#AccessDeniedDiaries by Susan

I wanted to buy a bottle of milk before catching the bus home to attend an important Zoom meeting. I am blind, so I went to the service desk at Countdown to request sighted assistance. I was asked to wait, which I did. Ten minutes later I was told they had no one available to assist me.

I tried to use the Countdown app and my previous knowledge of the store to get to the milk. The app didn't have anyone available to assist me either. So I was left in the middle of a supermarket - a blind Autistic person - in panicky tears, just trying to buy a single bottle of milk.

A fellow shopper helped me find the milk. I then tried to return to the checkouts, whereupon I got lost in a horrible maze of freezers and shelves, literally designed like a mouse maze. Another member of the public kindly assisted me to the checkout, but by this time I was panicking and freaking out so much I could barely swipe my credit card.

I had a panic attack - and a nosebleed - and had to be assisted by someone from the nearby vaccination centre. I missed my bus and had to pay for a taxi home. I was slightly late, and not at all in the right mindset for my important meeting.

This is not an isolated incident, not even remotely. Every supermarket I walk into is a gamble. Will they agree to assist me? How long I will have to wait? Will the assistant be someone brand new, who doesn't have a clue where to find things? Someone who has never guided before? Who is so nervous they won't be able to follow the simplest instructions?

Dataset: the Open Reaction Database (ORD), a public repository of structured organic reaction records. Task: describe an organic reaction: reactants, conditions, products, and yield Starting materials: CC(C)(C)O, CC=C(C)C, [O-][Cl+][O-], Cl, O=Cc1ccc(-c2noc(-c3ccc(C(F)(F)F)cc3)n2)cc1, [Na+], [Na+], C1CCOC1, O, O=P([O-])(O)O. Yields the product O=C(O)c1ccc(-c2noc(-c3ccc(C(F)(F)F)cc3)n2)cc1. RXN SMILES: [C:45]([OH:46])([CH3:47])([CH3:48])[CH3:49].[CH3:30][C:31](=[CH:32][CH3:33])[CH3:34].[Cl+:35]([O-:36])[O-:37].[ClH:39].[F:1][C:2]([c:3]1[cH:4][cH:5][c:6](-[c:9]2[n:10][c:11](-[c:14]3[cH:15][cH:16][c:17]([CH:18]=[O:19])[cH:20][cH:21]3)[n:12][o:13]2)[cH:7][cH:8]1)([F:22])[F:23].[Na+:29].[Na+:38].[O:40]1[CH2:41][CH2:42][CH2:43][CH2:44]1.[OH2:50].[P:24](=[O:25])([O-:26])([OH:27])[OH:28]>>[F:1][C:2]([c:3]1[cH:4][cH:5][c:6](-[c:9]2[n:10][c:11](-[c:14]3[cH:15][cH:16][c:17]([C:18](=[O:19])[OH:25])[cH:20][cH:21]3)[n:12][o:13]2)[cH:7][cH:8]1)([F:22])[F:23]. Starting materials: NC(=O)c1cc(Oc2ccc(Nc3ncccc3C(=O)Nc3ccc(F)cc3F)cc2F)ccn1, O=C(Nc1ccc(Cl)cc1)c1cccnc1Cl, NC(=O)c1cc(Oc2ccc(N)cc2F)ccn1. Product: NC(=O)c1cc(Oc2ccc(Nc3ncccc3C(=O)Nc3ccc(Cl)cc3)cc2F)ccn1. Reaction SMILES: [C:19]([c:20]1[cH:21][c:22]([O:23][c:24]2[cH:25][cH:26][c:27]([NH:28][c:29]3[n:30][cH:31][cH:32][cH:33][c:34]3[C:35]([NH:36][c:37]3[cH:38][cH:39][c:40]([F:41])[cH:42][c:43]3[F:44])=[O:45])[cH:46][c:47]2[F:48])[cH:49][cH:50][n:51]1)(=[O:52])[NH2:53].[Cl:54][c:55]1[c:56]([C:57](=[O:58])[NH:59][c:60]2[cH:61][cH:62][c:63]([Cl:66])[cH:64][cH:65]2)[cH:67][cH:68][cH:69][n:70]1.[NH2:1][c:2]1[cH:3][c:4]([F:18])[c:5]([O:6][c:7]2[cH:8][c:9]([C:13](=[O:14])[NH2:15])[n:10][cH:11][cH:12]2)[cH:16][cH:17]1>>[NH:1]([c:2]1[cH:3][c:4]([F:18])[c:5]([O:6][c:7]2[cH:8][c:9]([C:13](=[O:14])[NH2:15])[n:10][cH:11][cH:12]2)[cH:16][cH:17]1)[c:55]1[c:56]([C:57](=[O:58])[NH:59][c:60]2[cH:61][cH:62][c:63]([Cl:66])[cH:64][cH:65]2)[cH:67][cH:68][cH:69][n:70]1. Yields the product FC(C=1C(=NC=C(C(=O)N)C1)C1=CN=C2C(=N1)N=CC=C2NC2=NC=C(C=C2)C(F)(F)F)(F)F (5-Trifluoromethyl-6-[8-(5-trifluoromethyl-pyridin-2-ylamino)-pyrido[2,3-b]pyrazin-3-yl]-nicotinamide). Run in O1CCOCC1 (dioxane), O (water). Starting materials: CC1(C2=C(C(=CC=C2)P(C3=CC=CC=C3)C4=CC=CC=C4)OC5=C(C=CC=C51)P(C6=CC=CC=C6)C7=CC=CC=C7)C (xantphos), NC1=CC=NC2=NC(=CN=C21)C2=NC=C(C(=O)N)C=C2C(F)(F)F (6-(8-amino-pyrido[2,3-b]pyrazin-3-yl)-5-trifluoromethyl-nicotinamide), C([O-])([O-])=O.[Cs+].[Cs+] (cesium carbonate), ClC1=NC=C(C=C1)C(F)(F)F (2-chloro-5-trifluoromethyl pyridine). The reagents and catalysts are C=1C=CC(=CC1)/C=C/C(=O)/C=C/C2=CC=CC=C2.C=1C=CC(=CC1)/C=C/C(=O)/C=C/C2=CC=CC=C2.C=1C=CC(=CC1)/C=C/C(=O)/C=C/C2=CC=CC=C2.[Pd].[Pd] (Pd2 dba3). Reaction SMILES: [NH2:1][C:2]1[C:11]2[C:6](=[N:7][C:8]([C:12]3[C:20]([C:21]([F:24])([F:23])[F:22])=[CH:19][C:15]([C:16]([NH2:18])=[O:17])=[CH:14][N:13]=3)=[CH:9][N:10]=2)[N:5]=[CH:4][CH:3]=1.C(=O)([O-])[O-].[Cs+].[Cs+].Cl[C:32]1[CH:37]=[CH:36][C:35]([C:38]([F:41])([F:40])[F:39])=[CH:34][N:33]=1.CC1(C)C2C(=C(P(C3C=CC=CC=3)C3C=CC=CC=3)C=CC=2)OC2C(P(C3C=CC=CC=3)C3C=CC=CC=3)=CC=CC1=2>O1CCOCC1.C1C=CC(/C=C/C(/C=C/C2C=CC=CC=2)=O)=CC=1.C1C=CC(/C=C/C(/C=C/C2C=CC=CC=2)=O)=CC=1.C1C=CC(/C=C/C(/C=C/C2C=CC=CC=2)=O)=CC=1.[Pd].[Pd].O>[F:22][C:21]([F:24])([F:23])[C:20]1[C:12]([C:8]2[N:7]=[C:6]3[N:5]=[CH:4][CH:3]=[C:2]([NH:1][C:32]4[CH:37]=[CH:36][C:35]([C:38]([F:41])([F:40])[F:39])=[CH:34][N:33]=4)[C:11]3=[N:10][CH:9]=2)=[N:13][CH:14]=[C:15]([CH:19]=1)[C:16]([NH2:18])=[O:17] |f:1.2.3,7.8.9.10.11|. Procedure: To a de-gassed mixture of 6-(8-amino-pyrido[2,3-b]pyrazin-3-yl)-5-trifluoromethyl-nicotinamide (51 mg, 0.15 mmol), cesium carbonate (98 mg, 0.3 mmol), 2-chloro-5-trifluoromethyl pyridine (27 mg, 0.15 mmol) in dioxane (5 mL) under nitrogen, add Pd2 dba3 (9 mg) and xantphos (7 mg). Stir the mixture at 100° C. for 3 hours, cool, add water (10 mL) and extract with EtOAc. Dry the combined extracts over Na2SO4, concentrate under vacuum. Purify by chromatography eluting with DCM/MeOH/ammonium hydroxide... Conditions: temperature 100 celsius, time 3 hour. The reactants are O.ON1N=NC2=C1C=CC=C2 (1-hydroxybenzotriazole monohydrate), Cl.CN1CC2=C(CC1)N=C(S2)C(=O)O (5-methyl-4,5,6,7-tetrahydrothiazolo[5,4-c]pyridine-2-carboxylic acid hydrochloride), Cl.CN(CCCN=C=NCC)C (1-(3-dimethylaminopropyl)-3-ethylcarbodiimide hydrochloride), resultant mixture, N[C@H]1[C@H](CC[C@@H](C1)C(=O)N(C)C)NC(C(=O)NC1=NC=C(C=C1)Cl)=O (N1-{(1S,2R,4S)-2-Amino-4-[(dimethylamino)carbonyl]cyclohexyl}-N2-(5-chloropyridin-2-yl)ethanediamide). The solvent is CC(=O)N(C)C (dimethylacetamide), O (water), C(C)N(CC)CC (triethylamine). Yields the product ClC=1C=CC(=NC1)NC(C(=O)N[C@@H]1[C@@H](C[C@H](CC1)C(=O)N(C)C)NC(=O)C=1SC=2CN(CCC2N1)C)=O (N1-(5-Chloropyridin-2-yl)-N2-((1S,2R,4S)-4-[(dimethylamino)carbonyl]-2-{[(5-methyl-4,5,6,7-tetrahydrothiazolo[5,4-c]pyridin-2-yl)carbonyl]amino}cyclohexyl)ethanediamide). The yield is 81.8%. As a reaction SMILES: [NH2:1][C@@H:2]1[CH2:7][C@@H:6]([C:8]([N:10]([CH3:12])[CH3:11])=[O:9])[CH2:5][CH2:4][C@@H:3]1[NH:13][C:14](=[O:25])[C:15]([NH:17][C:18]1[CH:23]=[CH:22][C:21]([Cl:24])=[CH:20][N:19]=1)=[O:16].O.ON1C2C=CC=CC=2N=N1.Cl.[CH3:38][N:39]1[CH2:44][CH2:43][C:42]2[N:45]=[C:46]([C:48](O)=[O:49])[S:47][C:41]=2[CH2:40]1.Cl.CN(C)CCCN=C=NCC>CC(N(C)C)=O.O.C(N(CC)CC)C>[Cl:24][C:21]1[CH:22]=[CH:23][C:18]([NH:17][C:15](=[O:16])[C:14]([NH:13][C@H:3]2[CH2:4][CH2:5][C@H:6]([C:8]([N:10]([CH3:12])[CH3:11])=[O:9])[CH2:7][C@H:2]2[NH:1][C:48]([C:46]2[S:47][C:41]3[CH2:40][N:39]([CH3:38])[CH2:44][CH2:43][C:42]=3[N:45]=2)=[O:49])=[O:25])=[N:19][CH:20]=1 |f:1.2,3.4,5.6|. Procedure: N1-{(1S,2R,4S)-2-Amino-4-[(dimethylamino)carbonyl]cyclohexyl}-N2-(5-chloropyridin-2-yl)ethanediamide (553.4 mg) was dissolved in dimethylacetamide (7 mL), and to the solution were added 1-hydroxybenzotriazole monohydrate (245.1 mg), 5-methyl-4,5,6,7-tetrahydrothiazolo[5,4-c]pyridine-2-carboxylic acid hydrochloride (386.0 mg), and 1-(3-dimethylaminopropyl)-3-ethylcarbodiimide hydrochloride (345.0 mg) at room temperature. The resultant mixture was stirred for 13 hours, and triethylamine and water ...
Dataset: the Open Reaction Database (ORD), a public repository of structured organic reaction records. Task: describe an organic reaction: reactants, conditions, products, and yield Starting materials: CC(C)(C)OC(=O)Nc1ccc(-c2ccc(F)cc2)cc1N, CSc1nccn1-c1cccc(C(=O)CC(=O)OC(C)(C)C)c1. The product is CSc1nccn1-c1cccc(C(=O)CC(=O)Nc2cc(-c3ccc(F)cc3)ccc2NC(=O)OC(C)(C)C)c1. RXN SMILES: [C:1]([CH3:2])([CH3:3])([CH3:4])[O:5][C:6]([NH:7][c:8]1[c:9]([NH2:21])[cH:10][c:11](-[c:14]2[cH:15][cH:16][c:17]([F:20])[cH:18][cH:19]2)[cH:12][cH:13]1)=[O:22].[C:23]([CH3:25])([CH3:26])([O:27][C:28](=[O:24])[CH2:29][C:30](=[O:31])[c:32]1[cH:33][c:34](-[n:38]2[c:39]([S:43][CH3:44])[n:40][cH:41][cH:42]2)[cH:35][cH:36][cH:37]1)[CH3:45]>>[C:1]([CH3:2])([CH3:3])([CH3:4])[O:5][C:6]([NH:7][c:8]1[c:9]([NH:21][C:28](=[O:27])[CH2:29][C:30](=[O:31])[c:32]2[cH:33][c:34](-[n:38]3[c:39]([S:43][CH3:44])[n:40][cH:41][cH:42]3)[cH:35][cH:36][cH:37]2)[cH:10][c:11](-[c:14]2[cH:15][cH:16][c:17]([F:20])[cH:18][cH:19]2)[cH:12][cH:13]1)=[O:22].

You have no idea what it's like walking out into the world each day not knowing if you're going to be able to something as simple as buying milk. Imagine if the opening hours of every store in the country were unpublished, unfindable and entirely unpredictable. This is how it is for thousands of Kiwis who don't know, from one hour to the next, if they will have access to goods and services. No one else has to wonder if they will have access to a supermarket or pharmacy on any given day. This isn't uncommon for people with access needs. It's not new.

How disabled will I be today? It all depends on pure chance and people's attitudes. I never feel more disabled than when I don't know if I can achieve a certain thing, because I am forced to rely entirely on chance and the public.

I believe accessibility legislation should require large and essential businesses to have a trained staff member available at all times to assist people with disabilities, and other incidents that may arise. In the same way that organisations must have someone on duty who is trained to give first aid.



This is a story about the barriers many face. We're sharing it because we want a law that puts accessibility at the heart of an inclusive Aotearoa New Zealand.

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